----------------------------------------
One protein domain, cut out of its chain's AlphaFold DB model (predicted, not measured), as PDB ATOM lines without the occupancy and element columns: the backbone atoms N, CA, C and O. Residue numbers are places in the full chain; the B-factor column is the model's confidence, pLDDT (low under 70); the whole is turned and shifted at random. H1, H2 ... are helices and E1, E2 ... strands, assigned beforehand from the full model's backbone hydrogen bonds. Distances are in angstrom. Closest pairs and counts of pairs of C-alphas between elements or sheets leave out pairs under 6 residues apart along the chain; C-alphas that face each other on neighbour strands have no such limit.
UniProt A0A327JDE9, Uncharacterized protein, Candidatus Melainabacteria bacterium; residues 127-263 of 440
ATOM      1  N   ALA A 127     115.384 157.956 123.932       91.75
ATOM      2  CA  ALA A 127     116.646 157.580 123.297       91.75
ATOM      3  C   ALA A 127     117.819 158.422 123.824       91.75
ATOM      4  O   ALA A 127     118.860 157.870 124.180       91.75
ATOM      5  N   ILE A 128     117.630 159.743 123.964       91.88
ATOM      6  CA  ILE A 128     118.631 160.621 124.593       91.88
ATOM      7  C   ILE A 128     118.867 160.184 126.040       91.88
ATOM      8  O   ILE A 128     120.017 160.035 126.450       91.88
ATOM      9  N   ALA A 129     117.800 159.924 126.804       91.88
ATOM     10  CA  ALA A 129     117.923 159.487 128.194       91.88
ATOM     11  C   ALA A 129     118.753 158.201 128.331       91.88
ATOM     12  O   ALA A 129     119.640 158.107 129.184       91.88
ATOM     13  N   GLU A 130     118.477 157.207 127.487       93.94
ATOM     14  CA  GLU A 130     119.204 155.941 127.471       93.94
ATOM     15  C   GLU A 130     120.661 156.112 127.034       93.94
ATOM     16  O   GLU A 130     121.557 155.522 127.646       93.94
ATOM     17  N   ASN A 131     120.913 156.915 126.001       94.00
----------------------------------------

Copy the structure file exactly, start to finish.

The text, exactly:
One protein domain, cut out of its chain's AlphaFold DB model (predicted, not measured), as PDB ATOM lines without the occupancy and element columns: the backbone atoms N, CA, C and O. Residue numbers are places in the full chain; the B-factor column is the model's confidence, pLDDT (low under 70); the whole is turned and shifted at random. H1, H2 ... are helices and E1, E2 ... strands, assigned beforehand from the full model's backbone hydrogen bonds. Distances are in angstrom. Closest pairs and counts of pairs of C-alphas between elements or sheets leave out pairs under 6 residues apart along the chain; C-alphas that face each other on neighbour strands have no such limit.
UniProt A0A327JDE9, Uncharacterized protein, Candidatus Melainabacteria bacterium; residues 127-263 of 440
ATOM      1  N   ALA A 127     115.384 157.956 123.932       91.75
ATOM      2  CA  ALA A 127     116.646 157.580 123.297       91.75
ATOM      3  C   ALA A 127     117.819 158.422 123.824       91.75
ATOM      4  O   ALA A 127     118.860 157.870 124.180       91.75
ATOM      5  N   ILE A 128     117.630 159.743 123.964       91.88
ATOM      6  CA  ILE A 128     118.631 160.621 124.593       91.88
ATOM      7  C   ILE A 128     118.867 160.184 126.040       91.88
ATOM      8  O   ILE A 128     120.017 160.035 126.450       91.88
ATOM      9  N   ALA A 129     117.800 159.924 126.804       91.88
ATOM     10  CA  ALA A 129     117.923 159.487 128.194       91.88
ATOM     11  C   ALA A 129     118.753 158.201 128.331       91.88
ATOM     12  O   ALA A 129     119.640 158.107 129.184       91.88
ATOM     13  N   GLU A 130     118.477 157.207 127.487       93.94
ATOM     14  CA  GLU A 130     119.204 155.941 127.471       93.94
ATOM     15  C   GLU A 130     120.661 156.112 127.034       93.94
ATOM     16  O   GLU A 130     121.557 155.522 127.646       93.94
ATOM     17  N   ASN A 131     120.913 156.915 126.001       94.00